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Operating Systems Software Unix BSD

The State of BSD At the Start of 2013 91

An anonymous reader writes "NetBSD developer Julian Djamil Fagir provides a nice briefing on what the big three BSD projects have been working on, and explains/reminds us of their cultural differences. Stick a fork in them? Yes, Djamil Fagir mentions a couple of those, too. The recent releases from FreeBSD and NetBSD were covered by Slashdot."
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The State of BSD At the Start of 2013

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  • Re:Dragonfly BSD ?? (Score:4, Informative)

    by dtremenak ( 893336 ) on Friday February 15, 2013 @04:19PM (#42915019)
    TFS lies about TFA's contents. TFA has FOUR categories covering DragonflyBSD, FreeBSD, OpenBSD, and NetBSD.
  • by Anonymous Coward on Friday February 15, 2013 @04:34PM (#42915227)

    Where's the FreeBSD cloud servers? There ARE NONE.

    You mean like RootBSD []?

  • BSD is pretty cool (Score:5, Informative)

    by Anonymous Coward on Friday February 15, 2013 @04:47PM (#42915459)

    What I find funny is that BSD is finally, after 10 years of ATT/UNIX trademark fearing BS, starting to not only catch up but exceed in technical developments and market growth.
    I've used it as my main desktop for almost 15 years. Well, ok FreeBSD specifically. I run Linux, and a little windows too. All the servers are BSD.
    BSD has ZFS, which is the reason Linux has ZFS, because BTRFS is still vaporware.
    And because of the ultimate freedom of the BSD two/three clause license all other OS can use BSD code.
    But Linux is a zealous camp and insists on infecting people :( And now even Linux is stealing back clean-roomed BSD code that the BSD projects clean-roomed from GPL tools specifically to get away from GPL versions of same. How funny is that :)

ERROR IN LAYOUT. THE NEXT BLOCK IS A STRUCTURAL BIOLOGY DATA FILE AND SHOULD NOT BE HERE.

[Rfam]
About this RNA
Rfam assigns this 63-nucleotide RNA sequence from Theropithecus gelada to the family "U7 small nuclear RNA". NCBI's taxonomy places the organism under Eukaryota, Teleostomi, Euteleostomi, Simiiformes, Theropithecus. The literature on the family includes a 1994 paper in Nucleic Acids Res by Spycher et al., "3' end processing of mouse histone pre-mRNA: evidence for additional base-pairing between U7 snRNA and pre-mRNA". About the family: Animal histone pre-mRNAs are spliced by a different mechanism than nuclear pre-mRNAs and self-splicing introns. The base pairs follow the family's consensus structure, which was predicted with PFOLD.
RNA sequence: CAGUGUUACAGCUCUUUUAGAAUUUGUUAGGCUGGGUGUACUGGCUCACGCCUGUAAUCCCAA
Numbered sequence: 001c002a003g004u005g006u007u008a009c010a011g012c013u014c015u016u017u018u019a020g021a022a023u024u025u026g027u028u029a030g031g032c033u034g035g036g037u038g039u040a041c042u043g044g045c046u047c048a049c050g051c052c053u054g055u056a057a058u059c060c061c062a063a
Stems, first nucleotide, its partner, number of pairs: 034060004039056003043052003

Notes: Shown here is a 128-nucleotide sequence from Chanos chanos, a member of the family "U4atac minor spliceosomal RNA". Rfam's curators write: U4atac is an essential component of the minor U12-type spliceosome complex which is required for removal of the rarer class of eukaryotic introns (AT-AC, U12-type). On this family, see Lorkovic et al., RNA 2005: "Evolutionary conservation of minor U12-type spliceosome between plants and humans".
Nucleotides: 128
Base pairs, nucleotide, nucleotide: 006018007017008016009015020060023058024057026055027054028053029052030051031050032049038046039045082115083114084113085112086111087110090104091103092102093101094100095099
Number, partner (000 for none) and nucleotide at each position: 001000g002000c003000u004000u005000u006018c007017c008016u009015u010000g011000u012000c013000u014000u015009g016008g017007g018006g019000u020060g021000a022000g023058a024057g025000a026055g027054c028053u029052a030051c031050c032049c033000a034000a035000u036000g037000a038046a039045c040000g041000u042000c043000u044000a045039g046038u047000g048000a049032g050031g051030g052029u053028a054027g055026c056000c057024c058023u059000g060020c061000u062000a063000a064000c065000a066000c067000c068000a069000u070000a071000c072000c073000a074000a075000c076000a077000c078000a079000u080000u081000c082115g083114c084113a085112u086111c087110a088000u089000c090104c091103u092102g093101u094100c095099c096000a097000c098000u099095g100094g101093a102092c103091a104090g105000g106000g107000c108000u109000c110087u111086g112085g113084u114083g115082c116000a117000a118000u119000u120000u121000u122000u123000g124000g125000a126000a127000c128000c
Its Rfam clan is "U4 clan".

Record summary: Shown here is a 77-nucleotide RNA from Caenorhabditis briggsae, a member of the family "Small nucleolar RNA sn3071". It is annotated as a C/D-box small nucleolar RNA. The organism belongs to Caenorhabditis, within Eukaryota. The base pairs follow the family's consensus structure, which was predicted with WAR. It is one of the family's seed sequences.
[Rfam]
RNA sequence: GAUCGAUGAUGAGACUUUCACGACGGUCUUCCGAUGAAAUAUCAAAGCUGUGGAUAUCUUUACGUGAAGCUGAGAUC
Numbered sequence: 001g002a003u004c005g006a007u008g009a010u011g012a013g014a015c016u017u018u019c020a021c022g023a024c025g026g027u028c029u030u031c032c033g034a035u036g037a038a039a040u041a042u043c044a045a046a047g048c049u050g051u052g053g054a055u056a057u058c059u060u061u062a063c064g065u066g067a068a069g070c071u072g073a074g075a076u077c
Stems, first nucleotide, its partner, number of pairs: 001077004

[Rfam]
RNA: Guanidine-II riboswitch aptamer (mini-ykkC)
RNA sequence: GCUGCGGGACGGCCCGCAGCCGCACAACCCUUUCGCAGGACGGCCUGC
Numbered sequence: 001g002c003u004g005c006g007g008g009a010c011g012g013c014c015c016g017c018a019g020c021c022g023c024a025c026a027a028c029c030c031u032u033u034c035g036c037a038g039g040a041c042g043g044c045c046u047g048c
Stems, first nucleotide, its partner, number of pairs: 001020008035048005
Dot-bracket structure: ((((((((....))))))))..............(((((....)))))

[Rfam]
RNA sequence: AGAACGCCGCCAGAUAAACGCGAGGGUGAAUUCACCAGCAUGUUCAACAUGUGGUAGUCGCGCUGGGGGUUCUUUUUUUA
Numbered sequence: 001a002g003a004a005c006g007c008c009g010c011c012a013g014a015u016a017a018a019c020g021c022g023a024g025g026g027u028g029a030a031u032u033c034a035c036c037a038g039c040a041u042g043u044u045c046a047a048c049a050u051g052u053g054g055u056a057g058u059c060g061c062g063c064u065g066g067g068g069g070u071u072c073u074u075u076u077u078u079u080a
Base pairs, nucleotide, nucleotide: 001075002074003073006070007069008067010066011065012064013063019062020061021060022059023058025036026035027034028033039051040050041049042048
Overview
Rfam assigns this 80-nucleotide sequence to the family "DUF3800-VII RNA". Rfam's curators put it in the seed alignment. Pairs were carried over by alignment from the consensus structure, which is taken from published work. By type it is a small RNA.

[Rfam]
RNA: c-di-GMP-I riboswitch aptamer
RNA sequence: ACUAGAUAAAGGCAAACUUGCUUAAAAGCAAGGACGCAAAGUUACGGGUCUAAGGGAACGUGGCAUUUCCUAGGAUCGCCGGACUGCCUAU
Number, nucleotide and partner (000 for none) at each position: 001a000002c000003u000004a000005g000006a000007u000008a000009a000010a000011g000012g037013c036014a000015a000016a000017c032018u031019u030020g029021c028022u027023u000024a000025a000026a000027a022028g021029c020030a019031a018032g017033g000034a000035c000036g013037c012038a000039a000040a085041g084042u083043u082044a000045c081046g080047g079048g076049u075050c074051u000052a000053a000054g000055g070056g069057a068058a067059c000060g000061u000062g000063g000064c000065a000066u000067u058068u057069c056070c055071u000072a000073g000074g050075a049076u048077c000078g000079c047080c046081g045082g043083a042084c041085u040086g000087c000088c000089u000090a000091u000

And now with CLANG/LLVM things are really moving.
    No, BSD is not dying, it's building very long term openness and business friendly models, much longer term and open visioned than Linux. BSD cares about these things. One way to see that is the FreeBSD foundation's donations page, the model is working.
    Linux is better than it was in the 90s and 2000s, it doesn't crash on me like it used to. They'll both still crash if you poke them in certain ways. But as a daily use, BSD hasn't ever exibited what I used to see with Linux.
    Oh, there is also PC-BSD for users, which is sort of like Ubuntu to Debian.
    I like not having to worry about KERNEL from Linux + GNU from third parties to make a whole OS... BSD projects provide the sum of those two IN HOUSE. You get the whole OS from one shop. So all that is left is the packages you want to install like X, Firefox, GIMP, whatever just like any other OS.
    Anyways, I'm just happy with FreeBSD (and OpenBSD and DragonflyBSD, don't really use NetBSD because they're more embedded).
    If you're a Linux user and haven't tried it, grab an ISO and run it in a VM. Don't freak because you might not have a sexy GUI installer with pointy clicky AJAX menus and stuff (that's coming), but take a look at the configuration mechanism after you're up and running, how you update and build the kernel and world... the overall BSD model of things.
    See if you like it maybe :)

  • by unixisc ( 2429386 ) on Friday February 15, 2013 @06:01PM (#42916463)